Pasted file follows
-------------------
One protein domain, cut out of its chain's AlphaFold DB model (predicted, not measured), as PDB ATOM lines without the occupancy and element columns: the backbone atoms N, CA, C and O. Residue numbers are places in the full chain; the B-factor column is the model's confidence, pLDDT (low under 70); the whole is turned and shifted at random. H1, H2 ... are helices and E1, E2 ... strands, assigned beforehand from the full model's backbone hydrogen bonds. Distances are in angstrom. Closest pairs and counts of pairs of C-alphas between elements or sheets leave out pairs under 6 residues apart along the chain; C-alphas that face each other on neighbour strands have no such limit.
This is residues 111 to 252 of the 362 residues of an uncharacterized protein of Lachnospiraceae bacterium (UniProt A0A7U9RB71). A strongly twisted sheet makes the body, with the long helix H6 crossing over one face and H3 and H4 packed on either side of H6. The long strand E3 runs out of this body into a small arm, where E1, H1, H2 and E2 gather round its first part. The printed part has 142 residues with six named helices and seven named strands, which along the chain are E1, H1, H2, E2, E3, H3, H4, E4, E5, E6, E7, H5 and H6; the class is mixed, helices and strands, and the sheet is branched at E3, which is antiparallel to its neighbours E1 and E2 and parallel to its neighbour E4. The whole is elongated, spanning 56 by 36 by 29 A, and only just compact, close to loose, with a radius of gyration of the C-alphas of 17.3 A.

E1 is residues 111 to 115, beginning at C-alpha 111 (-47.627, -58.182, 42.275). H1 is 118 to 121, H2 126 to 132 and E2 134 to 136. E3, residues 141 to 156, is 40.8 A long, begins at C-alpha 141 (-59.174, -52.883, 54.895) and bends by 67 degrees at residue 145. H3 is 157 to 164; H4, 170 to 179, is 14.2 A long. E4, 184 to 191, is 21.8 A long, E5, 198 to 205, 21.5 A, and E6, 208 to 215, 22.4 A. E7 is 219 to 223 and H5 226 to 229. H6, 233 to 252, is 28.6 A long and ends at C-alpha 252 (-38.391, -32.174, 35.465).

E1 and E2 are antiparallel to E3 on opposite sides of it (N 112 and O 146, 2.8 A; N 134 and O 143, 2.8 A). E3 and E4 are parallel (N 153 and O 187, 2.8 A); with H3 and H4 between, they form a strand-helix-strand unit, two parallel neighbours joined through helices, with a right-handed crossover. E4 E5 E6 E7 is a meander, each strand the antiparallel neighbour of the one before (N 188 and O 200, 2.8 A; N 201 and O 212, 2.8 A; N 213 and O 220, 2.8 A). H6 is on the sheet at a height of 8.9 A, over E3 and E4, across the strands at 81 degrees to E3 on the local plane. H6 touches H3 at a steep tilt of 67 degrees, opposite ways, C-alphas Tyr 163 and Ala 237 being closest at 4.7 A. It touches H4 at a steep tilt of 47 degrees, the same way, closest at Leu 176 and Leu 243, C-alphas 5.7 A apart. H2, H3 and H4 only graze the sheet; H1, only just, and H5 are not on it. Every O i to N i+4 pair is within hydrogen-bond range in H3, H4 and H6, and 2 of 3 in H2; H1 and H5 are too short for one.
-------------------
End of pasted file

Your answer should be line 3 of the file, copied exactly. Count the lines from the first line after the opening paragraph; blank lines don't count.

E1 and E2 are antiparallel to E3 on opposite sides of it (N 112 and O 146, 2.8 A; N 134 and O 143, 2.8 A). E3 and E4 are parallel (N 153 and O 187, 2.8 A); with H3 and H4 between, they form a strand-helix-strand unit, two parallel neighbours joined through helices, with a right-handed crossover. E4 E5 E6 E7 is a meander, each strand the antiparallel neighbour of the one before (N 188 and O 200, 2.8 A; N 201 and O 212, 2.8 A; N 213 and O 220, 2.8 A). H6 is on the sheet at a height of 8.9 A, over E3 and E4, across the strands at 81 degrees to E3 on the local plane. H6 touches H3 at a steep tilt of 67 degrees, opposite ways, C-alphas Tyr 163 and Ala 237 being closest at 4.7 A. It touches H4 at a steep tilt of 47 degrees, the same way, closest at Leu 176 and Leu 243, C-alphas 5.7 A apart. H2, H3 and H4 only graze the sheet; H1, only just, and H5 are not on it. Every O i to N i+4 pair is within hydrogen-bond range in H3, H4 and H6, and 2 of 3 in H2; H1 and H5 are too short for one.